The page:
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Power Consumption And Battery Life

AVADirect’s X7200: The GeForce GTX 485M SLI Mobile Graphics Giant
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AVADirect’s build appears to have lower idle power consumption than any of its competitor’s configurations. Though we have serious doubts about the GeForce GTX 485M’s ability to run 17 W lower at idle than the GeForce GTX 470M, improved GPU power-savings techniques could account for at least part of this improvement. Other system optimizations, such as an improved BIOS from Clevo, an improved CPU stepping from Intel, or even a “luck of the draw” CPU with lower gate leakage could account for the remaining idle power differences.

The GeForce GTX 485M uses far more power than either the GTX 470M or HD 6970M at full load, but appears slightly more miserly at low load. Battery Eater Pro is a great application for applying a low load, and could help us to reveal more about the single 485M’s power behavior.

The single 485M’s big lead in idle power use is seen as a noticeable improvement in battery life. The 485M SLI’s smaller power advantage over the 470M SLI is seen as a far smaller improvement in battery life. That is to say, the battery life chart proves the usefulness of the power consumption chart, at least at idle.

Jumping back up to the top, we also see that FurMark pushes the 485M SLI system to 336W at the wall while using only one CPU thread. Previous tests have shown that a 420W draw trips the power supply’s 15A protection circuit, and that continuous loads of 400 W activate heat protection after several minutes. The possibility that some users will attempt to push both CPU and GPU power limits simultaneously explains why AVADirect supplied this unit with two power bricks. The more-miserly (at full load) Radeon HD 6970M CrossFire configuration gets by (barely) with only one.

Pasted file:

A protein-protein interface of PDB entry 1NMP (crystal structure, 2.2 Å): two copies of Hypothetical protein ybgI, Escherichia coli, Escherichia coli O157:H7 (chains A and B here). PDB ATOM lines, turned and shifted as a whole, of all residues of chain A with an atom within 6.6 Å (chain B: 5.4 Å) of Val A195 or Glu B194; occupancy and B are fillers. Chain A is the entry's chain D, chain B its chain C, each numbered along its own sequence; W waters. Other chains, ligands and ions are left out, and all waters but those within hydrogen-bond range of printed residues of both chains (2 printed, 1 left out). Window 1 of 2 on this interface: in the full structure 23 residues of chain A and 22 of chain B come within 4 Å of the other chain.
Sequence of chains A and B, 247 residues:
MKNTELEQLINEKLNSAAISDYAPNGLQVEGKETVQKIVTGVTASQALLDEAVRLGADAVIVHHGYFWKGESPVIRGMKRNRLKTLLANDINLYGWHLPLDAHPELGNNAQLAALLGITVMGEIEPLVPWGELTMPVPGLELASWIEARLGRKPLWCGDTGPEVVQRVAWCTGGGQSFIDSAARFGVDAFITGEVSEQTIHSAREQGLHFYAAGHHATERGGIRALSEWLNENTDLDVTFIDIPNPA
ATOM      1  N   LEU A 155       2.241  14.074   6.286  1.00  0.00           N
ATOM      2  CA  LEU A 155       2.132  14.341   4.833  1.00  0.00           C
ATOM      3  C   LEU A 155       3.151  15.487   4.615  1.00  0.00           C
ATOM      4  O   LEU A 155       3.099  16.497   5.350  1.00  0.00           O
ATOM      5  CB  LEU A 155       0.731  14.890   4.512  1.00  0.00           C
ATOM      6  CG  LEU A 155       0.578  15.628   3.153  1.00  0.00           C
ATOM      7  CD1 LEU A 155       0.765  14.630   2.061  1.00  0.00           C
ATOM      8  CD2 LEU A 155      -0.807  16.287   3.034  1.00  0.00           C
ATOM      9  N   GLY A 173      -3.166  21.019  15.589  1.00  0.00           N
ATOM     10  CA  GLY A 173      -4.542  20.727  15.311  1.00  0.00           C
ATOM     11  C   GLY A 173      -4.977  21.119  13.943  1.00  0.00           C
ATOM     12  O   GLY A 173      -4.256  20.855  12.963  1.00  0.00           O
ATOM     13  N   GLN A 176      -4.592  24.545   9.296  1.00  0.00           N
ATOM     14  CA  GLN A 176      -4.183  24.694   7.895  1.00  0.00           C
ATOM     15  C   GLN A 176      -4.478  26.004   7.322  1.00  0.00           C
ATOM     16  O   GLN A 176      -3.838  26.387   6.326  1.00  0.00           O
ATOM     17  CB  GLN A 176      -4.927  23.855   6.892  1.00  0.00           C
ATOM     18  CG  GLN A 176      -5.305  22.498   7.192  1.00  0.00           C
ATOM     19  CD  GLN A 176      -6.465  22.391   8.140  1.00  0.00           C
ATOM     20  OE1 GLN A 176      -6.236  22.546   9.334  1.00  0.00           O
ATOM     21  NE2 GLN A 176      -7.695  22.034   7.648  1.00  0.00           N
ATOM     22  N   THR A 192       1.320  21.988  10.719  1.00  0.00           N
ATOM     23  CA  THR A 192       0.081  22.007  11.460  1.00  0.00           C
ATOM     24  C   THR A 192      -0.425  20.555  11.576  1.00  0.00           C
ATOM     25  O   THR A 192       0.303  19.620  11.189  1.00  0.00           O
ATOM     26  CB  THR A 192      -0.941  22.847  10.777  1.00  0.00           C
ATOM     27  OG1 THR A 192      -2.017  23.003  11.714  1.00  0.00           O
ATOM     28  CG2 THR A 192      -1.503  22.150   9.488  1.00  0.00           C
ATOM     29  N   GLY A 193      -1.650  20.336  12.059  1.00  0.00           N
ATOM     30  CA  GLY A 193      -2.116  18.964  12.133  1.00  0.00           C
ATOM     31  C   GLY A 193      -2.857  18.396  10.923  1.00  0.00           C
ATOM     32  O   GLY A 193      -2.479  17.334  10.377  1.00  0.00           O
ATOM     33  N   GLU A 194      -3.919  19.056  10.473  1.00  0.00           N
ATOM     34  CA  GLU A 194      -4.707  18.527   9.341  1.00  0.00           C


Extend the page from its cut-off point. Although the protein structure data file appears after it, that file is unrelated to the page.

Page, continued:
Because the Chicony PA09-022A 300 W power brick is roughly twice as big and far less efficient than SilverStone’s 450 W SFX unit, we’re going to make the unprecedented recommendation that Clevo should either design or contract a specialized, 350 W power unit for its next workstation-class notebook using the highest-efficiency components it can find. While high heat in a sealed power supply normally decreases efficiency, a custom design could use an extruded-aluminum, finned housing to cool its components. People who pay thousands of dollars for the “best” hardware would likely tolerate an extra $20-50 added to the notebook’s price in exchange for the added portability of a single power unit.

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Dan